Biliary Malformations

Structural Liver Disease

Description

Choledochal malformations (CM, previously also called ‘choledochal cysts’ or ‘bile duct cysts’), are congenital malformations of the biliary tract. Bile is secreted by the liver into small ducts that join to form the common bile duct. Between meals, secreted bile is stored in the gall bladder. During a meal, the bile is secreted into the duodenum to aid in the absorption of dietary fats and oils. In case of a CM, all parts of the bile ducts may be dilated. These dilatations might therefore occur both in the bile ducts in the liver as well in the bile ducts outside of the liver. Choledochal malformations are classified according to the Todani classification. This classification distinguishes choledochal malformations in five subtypes based on the location of the cyst or dilatation. As of yet, the etiology of CM is unknown.
CM is an extremely rare disorder, with an incidence of 1 in 45.000 to 1 in 100.000 live births in Europe. CM occurs much more frequently in females. In Asian countries the incidence is much higher, up to 1 in 13.000 live births.
Eight out of ten of children with CM develop abdominal complaints before the age of ten. Symptoms in childhood are relatively age-specific. Newborns and young children might present with jaundice and pale stools, necessitating a rapid workup to rule out ‘biliary atresia’. Older children complain of right upper quadrant abdominal pain, but can also present with fever, nausea, vomiting and jaundice. These symptoms are sometimes enhanced by infection of the bile ducts and/or the pancreas. In neonates and infants, CM may also present with rupture of the malformations leading to bile leakage into in the abdomen. Asymptomatic presentation is rare in childhood but is seen in nearly one-third of adult patients with CM.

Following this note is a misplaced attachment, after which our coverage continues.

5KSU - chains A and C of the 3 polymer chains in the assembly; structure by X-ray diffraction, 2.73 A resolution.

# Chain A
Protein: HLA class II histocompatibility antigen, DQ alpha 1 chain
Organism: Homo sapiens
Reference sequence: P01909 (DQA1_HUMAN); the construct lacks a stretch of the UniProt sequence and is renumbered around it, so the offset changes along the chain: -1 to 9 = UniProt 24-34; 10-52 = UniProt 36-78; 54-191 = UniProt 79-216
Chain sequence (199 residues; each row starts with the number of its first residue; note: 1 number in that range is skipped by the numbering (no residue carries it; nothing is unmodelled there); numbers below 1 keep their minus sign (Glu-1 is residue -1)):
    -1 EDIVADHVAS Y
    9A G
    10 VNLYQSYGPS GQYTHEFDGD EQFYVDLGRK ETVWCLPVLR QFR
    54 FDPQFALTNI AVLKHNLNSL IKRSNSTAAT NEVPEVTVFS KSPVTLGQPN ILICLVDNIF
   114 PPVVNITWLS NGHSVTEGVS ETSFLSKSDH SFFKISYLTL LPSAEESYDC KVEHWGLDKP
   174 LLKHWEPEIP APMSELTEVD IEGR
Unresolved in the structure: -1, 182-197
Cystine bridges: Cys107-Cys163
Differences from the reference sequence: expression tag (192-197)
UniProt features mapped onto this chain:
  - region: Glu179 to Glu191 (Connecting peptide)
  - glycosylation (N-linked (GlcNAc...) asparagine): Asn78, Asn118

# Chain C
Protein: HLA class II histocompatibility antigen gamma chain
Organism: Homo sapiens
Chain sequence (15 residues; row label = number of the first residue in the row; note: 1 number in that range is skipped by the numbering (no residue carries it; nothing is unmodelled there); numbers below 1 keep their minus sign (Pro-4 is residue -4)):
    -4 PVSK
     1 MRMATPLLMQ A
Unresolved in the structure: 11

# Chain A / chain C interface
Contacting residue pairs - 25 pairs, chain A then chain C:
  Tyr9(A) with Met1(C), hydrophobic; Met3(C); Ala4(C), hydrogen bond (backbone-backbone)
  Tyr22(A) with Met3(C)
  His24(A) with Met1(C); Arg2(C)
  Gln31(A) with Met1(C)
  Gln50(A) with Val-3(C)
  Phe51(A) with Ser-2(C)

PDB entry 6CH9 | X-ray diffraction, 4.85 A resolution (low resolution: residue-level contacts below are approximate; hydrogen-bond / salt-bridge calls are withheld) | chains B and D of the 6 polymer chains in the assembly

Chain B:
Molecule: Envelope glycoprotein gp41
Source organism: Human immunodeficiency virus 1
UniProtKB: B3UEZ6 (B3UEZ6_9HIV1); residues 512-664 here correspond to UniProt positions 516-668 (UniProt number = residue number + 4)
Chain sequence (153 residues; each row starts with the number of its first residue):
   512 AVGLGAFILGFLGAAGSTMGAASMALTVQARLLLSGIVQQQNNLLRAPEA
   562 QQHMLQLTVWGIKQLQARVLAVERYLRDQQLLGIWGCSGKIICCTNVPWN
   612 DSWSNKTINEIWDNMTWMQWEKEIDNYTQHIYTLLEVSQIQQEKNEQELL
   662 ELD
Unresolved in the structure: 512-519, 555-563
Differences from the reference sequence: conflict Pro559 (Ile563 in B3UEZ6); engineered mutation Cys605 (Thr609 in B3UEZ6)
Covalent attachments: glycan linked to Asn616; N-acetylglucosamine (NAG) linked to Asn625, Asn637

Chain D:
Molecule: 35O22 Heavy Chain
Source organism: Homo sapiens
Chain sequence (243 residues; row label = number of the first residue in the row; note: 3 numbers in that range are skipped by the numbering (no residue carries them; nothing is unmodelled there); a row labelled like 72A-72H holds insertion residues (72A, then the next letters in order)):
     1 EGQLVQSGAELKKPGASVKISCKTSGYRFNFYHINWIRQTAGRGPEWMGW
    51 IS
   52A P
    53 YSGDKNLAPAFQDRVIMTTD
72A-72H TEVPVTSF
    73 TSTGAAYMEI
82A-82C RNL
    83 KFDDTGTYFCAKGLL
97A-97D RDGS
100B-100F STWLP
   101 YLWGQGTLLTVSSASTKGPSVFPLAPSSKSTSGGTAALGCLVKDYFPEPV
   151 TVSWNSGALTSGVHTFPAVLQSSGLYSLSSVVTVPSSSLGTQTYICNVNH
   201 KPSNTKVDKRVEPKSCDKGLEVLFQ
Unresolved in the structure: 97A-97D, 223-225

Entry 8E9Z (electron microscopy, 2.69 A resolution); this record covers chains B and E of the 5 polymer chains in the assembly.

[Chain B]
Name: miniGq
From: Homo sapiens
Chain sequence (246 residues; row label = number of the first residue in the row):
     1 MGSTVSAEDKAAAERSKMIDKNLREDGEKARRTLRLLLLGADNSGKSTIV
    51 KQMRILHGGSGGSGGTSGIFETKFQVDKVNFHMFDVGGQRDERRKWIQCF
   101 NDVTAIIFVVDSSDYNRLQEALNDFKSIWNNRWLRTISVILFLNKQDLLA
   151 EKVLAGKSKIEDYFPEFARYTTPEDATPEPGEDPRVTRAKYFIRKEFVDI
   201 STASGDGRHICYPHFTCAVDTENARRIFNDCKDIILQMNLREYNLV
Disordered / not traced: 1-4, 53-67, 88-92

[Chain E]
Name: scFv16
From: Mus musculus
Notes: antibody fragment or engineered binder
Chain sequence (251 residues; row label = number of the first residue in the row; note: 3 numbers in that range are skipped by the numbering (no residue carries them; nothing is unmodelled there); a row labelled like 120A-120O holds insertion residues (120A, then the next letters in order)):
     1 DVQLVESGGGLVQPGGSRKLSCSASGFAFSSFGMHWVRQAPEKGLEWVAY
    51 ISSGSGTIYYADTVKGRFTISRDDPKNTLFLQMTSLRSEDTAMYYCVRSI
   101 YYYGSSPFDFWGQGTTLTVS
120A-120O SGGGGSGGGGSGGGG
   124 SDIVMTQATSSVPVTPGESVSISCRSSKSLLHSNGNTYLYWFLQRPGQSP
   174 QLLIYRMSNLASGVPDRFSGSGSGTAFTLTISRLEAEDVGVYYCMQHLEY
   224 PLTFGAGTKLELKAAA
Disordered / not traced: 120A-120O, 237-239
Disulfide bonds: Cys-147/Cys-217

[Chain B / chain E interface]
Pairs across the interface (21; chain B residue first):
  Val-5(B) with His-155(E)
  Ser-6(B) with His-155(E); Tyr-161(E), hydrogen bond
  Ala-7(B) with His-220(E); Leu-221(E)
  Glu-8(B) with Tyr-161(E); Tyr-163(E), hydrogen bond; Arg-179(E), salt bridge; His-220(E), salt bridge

If left untreated, bile duct cancer might develop in the CM at a relatively young age. This can be considered the most important complication. Before the age of 18 years, malignancy is rare (0- 0.4% of cases) while in adults with CM malignant change is observed in 11% of patients. The mechanism of this malignant change remains unclear. However, the combination of prolonged reflux of pancreatic juice and stasis of bile may play an important role.

Diagnosis

The majority of choledochal malformations are diagnosed in childhood. In the current time of improved quality of antenatal ultrasounds, some 25% is detected even before birth. All bile duct cysts detected before birth should be seen in a dedicated paediatric center shortly after birth. Your doctor can establish the diagnosis by using blood tests and imaging techniques such as ultrasound, MRI or CT scan.

Management

The main goal in the treatment of choledochal malformations is – besides providing symptomatic relief – preventing malignant change. Therefore, complete removal of the malformation is mandatory. During this operation, the CM and gallbladder will be removed. Bile flow from the liver to the intestine will be restored by connecting an intestinal loop between the liver and the intestinal tract. This operation could be performed by laparotomy or via key-hole surgery. Nowadays robot-assisted procedures have also been developed. So far, no treatment modality is superior to another and is determined by the surgeon’s preference and experience. When symptomatic, treatment should be performed relatively early. When asymptomatic, treatment can be safely delayed until the child has grown slightly bigger to make the operation safer and easier to perform, especially in the case of a keyhole (robot-assisted) procedure.
Overall, surgery for choledochal malformations is well tolerated. Early complications of surgery for choledochal malformations can include leakage of bile or bowel content into the abdominal cavity due to inadequate healing of the connections at the liver and intestinal side. Furthermore, bleeding, wound infection and injury of pancreas, liver and intestinal tract may occur. The most common long term complication is narrowing of the connection between liver and intestine, mostly caused by infections of the biliary tract (cholangitis). It is estimated that one out of five operated patients experience this during their lifetime. This stenosis of the outflow of the bile may cause pale stools, jaundice, pruritus and if left untreated, irreversible liver damage. Several treatment options exist to solve this problem. Although the risk of malignant degeneration (less than 0.3% for adults) is very low after resection of a CM, long-term follow up is strongly recommended.